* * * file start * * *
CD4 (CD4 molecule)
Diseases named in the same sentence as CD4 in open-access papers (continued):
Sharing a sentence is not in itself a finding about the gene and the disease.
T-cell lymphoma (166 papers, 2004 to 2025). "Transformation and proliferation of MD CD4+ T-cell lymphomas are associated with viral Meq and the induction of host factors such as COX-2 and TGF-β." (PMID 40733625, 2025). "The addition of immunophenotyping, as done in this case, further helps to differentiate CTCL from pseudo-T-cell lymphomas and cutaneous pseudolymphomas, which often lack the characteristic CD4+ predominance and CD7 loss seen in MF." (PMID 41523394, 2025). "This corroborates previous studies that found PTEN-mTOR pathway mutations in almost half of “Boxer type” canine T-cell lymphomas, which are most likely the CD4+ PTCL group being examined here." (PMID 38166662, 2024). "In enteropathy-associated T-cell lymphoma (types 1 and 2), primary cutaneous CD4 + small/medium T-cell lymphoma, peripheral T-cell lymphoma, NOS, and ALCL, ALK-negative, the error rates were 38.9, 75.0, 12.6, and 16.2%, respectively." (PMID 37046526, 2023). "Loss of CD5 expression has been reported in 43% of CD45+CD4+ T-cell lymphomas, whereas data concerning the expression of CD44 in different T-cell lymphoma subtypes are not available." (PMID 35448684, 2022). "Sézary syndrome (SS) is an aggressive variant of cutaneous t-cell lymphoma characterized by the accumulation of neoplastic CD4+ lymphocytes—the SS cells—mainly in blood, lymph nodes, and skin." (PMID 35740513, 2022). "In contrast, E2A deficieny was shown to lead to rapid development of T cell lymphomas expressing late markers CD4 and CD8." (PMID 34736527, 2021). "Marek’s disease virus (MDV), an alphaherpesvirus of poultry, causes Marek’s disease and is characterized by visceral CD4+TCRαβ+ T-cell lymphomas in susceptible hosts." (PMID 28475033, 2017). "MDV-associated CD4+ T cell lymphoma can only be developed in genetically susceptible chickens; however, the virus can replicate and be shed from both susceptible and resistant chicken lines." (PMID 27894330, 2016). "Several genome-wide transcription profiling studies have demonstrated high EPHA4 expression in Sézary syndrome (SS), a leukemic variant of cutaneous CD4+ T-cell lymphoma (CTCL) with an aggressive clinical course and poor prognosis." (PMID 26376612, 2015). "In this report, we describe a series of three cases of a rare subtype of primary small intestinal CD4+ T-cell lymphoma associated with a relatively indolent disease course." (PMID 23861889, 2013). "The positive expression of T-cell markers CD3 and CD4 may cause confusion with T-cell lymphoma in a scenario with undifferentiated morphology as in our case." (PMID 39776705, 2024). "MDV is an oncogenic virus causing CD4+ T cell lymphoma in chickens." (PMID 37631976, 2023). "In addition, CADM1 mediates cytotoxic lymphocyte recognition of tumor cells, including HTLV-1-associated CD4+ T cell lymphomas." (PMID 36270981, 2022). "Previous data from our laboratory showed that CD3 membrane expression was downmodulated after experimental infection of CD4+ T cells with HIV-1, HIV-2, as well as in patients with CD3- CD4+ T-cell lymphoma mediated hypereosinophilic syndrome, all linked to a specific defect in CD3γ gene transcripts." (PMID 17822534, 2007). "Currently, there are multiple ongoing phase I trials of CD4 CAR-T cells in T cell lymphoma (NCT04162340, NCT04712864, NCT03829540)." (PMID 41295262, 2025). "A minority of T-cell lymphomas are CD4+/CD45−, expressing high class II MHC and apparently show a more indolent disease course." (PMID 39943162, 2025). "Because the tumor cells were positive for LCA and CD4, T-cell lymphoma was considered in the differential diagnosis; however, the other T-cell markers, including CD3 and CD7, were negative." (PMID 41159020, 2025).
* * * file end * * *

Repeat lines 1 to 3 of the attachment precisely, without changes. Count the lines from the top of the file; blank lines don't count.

CD4 (CD4 molecule)
Diseases named in the same sentence as CD4 in open-access papers (continued):
Sharing a sentence is not in itself a finding about the gene and the disease.